The Supreme Court will still need to weigh in on the constitutionality of laws passed, but the frequency of such a mechanism can be dramatically lessened with constituency-based representation. Many of the rulings that are deemed ‘activist’ stem from the Knesset’s inability to weigh in on the realities of Israeli society — racism, sexism, homophobia, etc. — due to ideological- and coalition-based concerns. Most of Israel’s vaunted treatment of its LGBT population, for example, stems from judicial review and popular opinion, while the Knesset has done little for said community via legislation. If a Member of Knesset would actually have to listen to their constituency’s opinion on matters, on par with their party elder(s), think what other issues could be advanced through the legislature alone! Think what other issues could be accepted by the majority through consensus, rather than rushed and forced through coercion!

We’re not being forced to invent anything new — we have lots of models to emulate and synthesize from other democracies for our fractured reality. Furthermore, Israel’s Left and Right have brought up the topic of geographic representation in some form — single- vs multi-representative constituencies, partial or complete overhaul of the Knesset’s 120 representatives, etc. The irony is the Knesset’s own website has a detailed history of every time such reform has been brought to the table, including why it failed — lack of interest and/or a more pressing issue taking precedence, i.e. security.

The social protests of 2011, and stop-gap defense mechanisms like Iron Dome and the Separation Barrier, show that Israeli society is capable of prioritizing more than one issue at a time, blowing the cover of many politicians who’ve built a career on fear mongering and one-issue pandering.

In our current system, there is no “losing” and “winning” based on democracy — the post-election, behind-the-scenes sausage making of coalition building is the furthest stretch of democracy imaginable, essentially erasing whatever mandate the voter has given on Election Day. The high horse that the current government’s members claim is made of straw, just as the previous government was, proving the need for more direct representation than this country has ever seen. We know this because of how the past government collapsed, after Yemina who promised not to join forces with Yesh Atid not only did, but sat in a government with *clutch those pearls* Arabs!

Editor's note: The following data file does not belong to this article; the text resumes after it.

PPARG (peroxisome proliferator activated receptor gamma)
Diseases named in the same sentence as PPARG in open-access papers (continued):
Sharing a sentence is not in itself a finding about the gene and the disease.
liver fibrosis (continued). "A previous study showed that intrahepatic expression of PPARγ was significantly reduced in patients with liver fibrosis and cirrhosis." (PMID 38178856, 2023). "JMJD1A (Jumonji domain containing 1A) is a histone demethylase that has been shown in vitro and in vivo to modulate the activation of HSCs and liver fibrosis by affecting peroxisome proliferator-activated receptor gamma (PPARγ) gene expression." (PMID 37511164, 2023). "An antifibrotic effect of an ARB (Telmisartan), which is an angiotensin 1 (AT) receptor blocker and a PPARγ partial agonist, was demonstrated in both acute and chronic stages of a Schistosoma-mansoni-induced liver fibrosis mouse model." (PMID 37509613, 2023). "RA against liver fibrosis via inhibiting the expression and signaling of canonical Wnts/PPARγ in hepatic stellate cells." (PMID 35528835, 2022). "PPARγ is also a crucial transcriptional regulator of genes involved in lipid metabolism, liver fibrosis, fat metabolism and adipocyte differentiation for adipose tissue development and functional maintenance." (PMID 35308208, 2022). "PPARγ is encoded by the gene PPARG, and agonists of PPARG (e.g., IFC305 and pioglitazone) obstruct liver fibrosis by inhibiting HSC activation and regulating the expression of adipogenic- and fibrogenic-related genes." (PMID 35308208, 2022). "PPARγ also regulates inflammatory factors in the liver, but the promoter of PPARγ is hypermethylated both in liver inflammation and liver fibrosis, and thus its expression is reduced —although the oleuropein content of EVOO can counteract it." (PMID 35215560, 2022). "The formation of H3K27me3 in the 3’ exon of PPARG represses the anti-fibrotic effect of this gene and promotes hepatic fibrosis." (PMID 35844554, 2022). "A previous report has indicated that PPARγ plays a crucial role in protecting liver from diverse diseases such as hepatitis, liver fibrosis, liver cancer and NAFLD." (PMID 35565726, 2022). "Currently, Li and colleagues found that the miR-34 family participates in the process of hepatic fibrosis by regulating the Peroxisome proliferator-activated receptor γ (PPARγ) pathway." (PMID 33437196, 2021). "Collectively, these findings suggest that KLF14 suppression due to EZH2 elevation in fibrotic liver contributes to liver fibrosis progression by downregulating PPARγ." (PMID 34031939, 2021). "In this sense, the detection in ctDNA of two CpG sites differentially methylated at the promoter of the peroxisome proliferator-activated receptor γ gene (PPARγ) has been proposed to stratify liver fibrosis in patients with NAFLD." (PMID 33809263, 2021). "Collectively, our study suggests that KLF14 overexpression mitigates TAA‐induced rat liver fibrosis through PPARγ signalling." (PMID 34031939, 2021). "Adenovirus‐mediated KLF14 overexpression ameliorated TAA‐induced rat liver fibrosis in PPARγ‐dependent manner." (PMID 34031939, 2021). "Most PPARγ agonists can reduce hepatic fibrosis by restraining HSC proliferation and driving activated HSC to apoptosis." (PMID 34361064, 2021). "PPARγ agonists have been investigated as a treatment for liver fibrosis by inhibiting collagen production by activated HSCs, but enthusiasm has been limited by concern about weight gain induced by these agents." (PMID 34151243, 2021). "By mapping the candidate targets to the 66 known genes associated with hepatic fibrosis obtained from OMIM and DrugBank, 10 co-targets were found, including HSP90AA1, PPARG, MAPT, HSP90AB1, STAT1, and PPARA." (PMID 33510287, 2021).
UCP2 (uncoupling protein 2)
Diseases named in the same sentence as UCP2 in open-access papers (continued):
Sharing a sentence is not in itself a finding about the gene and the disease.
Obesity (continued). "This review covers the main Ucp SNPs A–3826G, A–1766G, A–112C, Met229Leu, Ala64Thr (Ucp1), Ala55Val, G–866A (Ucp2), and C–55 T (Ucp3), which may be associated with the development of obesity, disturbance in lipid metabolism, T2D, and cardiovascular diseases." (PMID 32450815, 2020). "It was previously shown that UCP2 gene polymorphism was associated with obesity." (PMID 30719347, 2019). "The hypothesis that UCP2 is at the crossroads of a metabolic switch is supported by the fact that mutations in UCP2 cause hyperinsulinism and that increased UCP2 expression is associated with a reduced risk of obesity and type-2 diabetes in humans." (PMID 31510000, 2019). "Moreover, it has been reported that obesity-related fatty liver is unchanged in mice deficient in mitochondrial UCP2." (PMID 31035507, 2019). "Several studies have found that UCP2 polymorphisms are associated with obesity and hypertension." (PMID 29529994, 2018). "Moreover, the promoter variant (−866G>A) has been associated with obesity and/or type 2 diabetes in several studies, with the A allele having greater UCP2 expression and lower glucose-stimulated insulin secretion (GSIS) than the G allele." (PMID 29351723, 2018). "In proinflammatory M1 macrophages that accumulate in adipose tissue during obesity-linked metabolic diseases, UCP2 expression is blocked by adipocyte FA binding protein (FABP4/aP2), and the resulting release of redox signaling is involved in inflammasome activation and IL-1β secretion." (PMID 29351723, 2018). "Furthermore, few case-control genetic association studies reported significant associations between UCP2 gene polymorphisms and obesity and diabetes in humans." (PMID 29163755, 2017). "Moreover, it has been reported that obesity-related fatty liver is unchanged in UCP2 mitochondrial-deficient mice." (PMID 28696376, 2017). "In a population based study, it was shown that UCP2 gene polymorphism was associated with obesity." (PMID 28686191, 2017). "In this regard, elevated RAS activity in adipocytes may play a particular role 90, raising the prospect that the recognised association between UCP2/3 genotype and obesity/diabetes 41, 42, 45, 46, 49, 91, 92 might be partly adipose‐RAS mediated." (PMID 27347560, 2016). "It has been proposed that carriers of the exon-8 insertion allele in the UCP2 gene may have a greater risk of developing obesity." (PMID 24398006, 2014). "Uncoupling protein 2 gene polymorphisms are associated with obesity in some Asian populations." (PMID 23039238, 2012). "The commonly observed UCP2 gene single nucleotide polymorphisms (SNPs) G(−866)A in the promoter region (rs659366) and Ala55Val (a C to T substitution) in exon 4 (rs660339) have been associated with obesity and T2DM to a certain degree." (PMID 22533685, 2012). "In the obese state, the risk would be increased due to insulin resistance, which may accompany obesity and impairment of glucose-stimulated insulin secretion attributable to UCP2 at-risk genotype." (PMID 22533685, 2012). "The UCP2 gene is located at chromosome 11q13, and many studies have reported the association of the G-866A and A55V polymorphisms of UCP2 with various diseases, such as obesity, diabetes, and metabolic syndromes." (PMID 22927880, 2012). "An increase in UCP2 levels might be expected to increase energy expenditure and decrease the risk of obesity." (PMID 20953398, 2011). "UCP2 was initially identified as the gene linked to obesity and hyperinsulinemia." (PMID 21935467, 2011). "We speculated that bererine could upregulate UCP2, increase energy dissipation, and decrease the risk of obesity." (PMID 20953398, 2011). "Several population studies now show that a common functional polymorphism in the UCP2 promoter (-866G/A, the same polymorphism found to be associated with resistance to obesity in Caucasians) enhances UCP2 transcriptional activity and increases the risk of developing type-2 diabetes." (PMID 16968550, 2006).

And we know this because those who still vote Likud in the hopes they’ll return to their once-vaunted platform of liberalism are shocked — shocked! — at the coalition agreements and legislative agenda being pushed.

Fellow Immigrants By Choice, we are the only wave of Aliyah that was born and raised in democracies. The exhaustion that drives Sabras to “relocate” can be made up with our irrational choices to be and remain here, so long as we share our democratic upbringings — and, with the exception of those from the two other countries voting as single districts, our geographic-representational models — out loud *and* in Hebrew, across our ideological differences.

We can stop the insanity of screaming ’til high heaven that there’s a mandate, when there isn’t much of one; of governments with a bloated cabinet; of coalitions which expediently put the burden of taxation and education on one sector at the expense of another; fellow citizens who threaten to move; and all the other phenomena that befits a young democracy, but not one with a growing pool of highly-educated and motivated immigrants by choice.

It is never enough to declare what we don’t want without providing what we want instead. This is evident in our own tradition, as the holidays of Pesach and Shavuot are inextricably linked — freedom from bondage is tied into accepting the Torah. That the current Opposition in Knesset has failed to take the mantle of leadership at the protests, much less propose anything like the above or different; and that the President is straining his voice to be heard by both sides, is the cue for us to help our beleaguered Sabra neighbors; let them take a quick break to get refreshed; and upgrade the fight with tangible and long-term solutions. Maybe even with new and inspired voices from all parts of Israeli society, no longer afraid of dirtying their hands in centralized political party politics, rather than recycling the same personalities for the past 30+ years.

The Knesset deserves to legislate, let’s let it do so: I promise to do my part and translate this into Hebrew and into the mainstream — what will you do to pay our democratic upbringings forward?

About the Author
Originally from Washington, DC, Jay became a full-time Israeli in 2006. The founder of Ḥayyati, a cross-cultural communications consultancy providing tailor-made solutions across sectors and demographics, Jay also leads workshops for students and young professionals eager to get a better understanding of Israel and their own potential. In addition to volunteer teaching everyday Hebrew to hundreds of potential and new immigrants every week, Jay has founded several social initiatives including The Here & There Club, a series of salon gatherings to promote civic involvement among fellow immigrants.